Prevenlant in our society is the idea that breasts are for sexual pleasure only. These kids are 12 and 13 years old and, believe me, they get the idea that breasts can indeed be sexual. But having a basic, non sexual function? Unless someone close to them is breastfeeding or works in the child birth industry (doula, LLL, lactation consultant) they probably aren't exposed to that idea much. What message, then, am I sending them by nursing Cole? I believe that I am telling them that it is okay to nurse in public, that breastfeeding it not shameful or something that needs to be hidden. I am showing them that breasts have a purpose other than selling bras or bodies; they can nourish too. As the mother of a daughter, I want her to know that breasts are for babies and as the teacher of teenage girls, I want to show them, by example, that their bodies are wonderful things that, when the time comes, can feed another human being.

I have changed nothing since the DRE called me and I have contiuned to meet Cole's needs. On days that I directly teach, he stays home. When I don't teach he may come with me, but now that he is 10 months old, mobile and very vocal, he is becoming a distraction. He stays home with my husband. When we go to Mass, I take him to the cry room to nurse and, because of where the cry room is, get a better view of the altar than in certain areas of the church!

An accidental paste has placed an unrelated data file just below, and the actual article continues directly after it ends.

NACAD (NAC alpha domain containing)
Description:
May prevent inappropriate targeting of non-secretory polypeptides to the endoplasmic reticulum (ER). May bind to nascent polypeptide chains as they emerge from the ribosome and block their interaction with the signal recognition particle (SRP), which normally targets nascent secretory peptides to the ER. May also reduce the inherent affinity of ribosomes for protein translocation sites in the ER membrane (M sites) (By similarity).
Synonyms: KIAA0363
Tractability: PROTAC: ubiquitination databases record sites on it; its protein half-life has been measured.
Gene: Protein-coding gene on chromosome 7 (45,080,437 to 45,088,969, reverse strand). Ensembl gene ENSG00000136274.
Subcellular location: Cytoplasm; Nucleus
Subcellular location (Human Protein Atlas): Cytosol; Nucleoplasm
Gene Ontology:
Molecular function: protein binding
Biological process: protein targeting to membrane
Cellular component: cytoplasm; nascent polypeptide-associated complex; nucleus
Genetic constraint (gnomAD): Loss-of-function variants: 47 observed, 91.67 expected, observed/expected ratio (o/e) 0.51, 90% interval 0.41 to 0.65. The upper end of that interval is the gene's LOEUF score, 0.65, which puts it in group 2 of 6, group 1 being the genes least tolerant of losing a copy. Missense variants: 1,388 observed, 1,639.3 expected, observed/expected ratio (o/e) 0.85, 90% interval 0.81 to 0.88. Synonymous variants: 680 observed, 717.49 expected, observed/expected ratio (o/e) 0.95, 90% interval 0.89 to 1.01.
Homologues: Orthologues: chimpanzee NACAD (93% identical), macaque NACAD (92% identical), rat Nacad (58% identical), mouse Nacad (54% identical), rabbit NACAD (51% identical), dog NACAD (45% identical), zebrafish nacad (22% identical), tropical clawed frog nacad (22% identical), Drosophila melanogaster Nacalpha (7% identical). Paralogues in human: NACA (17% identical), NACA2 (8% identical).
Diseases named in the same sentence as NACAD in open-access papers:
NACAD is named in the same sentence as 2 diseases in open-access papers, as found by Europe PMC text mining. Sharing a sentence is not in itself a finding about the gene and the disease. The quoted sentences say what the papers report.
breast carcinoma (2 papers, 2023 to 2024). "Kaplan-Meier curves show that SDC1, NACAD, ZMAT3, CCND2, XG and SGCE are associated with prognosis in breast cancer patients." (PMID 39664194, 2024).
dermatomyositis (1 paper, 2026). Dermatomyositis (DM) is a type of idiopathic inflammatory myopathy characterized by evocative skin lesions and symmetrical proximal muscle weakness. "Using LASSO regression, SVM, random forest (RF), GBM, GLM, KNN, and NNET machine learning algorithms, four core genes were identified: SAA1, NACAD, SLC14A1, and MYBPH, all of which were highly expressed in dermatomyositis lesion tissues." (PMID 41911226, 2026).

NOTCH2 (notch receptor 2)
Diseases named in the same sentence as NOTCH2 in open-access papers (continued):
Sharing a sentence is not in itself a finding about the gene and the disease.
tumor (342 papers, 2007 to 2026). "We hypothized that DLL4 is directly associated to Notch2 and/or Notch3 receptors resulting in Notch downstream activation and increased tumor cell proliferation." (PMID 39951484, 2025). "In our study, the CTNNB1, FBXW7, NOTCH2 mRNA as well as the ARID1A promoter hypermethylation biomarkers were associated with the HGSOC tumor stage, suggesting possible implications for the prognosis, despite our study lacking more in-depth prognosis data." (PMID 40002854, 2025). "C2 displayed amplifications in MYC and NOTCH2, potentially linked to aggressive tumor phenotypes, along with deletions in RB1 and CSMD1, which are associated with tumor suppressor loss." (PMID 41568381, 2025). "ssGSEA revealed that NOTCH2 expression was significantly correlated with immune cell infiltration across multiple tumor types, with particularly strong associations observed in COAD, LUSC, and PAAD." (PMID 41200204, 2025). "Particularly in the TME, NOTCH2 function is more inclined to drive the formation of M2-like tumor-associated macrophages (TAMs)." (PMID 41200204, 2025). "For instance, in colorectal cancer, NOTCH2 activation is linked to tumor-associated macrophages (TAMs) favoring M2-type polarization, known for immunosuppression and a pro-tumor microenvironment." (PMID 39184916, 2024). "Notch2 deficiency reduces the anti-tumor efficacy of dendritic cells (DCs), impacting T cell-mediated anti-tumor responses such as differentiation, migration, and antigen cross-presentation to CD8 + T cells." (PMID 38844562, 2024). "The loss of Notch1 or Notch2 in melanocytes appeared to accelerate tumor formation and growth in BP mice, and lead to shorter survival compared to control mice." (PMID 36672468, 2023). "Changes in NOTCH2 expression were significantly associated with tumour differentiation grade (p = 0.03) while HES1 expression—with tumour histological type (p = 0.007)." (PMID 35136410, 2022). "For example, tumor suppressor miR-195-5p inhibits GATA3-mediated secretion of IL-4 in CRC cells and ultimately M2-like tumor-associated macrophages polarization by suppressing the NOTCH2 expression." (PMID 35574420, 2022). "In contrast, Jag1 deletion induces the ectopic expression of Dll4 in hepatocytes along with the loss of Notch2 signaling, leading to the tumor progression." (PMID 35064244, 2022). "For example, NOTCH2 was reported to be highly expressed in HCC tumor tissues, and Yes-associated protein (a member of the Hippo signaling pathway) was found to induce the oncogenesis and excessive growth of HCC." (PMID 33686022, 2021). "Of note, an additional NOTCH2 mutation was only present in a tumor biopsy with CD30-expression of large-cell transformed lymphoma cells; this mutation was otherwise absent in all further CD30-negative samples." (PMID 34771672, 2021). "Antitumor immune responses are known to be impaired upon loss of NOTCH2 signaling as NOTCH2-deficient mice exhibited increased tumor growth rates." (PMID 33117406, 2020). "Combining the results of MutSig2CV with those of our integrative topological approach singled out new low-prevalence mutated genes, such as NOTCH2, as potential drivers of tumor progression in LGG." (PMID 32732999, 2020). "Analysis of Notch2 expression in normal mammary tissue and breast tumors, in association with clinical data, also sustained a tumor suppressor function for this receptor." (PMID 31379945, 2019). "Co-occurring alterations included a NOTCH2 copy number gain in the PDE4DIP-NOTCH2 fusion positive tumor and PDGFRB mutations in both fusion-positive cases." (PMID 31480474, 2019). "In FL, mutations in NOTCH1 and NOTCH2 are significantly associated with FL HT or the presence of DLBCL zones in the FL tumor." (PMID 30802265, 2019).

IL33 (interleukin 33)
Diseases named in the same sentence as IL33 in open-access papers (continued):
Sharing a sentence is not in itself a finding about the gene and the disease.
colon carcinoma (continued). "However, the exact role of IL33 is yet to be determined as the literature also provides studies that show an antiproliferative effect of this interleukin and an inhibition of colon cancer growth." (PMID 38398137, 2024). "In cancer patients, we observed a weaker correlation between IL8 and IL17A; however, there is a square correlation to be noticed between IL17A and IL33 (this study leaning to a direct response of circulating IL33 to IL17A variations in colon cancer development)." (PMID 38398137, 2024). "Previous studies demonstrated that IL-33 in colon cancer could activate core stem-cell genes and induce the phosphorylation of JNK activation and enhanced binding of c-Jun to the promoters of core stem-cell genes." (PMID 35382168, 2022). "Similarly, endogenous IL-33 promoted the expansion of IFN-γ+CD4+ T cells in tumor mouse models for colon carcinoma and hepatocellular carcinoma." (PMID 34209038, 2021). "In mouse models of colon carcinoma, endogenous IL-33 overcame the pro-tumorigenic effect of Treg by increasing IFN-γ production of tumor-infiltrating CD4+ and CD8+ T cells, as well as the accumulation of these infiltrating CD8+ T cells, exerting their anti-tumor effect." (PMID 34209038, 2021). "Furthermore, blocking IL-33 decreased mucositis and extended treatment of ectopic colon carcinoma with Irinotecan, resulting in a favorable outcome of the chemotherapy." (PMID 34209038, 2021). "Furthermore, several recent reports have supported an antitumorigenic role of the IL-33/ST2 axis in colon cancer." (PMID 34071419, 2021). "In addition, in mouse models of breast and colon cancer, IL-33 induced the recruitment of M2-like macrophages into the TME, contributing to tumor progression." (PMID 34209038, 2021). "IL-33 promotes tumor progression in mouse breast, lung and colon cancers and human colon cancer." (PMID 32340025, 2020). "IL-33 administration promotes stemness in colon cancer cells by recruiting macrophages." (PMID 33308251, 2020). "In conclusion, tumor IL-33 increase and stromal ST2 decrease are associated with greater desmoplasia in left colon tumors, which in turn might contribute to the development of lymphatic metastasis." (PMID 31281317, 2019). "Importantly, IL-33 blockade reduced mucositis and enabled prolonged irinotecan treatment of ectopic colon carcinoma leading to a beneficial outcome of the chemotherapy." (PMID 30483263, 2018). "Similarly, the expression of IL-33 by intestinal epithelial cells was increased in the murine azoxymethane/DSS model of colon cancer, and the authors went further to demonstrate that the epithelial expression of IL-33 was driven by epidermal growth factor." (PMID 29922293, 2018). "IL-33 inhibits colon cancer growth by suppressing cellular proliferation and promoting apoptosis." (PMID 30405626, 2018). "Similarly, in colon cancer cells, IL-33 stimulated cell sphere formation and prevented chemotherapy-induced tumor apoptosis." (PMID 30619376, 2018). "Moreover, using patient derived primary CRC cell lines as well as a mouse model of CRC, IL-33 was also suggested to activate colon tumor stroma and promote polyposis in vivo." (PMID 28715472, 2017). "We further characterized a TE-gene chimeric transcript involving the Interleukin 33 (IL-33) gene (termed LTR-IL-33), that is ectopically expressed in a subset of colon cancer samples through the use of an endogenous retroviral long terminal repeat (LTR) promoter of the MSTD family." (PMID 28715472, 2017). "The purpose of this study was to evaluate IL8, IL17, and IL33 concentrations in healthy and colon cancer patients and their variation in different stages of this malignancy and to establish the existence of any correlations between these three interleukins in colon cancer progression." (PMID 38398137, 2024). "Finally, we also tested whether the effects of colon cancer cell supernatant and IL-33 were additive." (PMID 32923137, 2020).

When I do other work around the church, I often bring Cole with me. Many times, I am the only other mother there with an infant. When questioned, I simply respond that I am nursing and want the freedom to visit with people as long as I need, without running home to nurse the baby. I have had other mothers express that they wish they had brought their baby but didn't feel comfortable doing so. I often quote my friend, who once told me, "Laura, you can't be a pro-llife Catholic, follow the church's teachings on birth control and not expect there to be babies running around!"

Will bringing my child with me to functions and mothering him in the way that my culture teaches to mother, to feed him in the way God intended- in the way that God Himself made flesh was fed change anything? Not right away. It won't change overnight. But if one other person feel free to bring their young child with them to functions, perhaps someone else will too. A cascade effect could happen and then, yes, over time, things will change. Maybe people will be more comfortable with breastfeeding. Maybe it will become the norm.

Can a little nursing baby really change society?

Well, one did.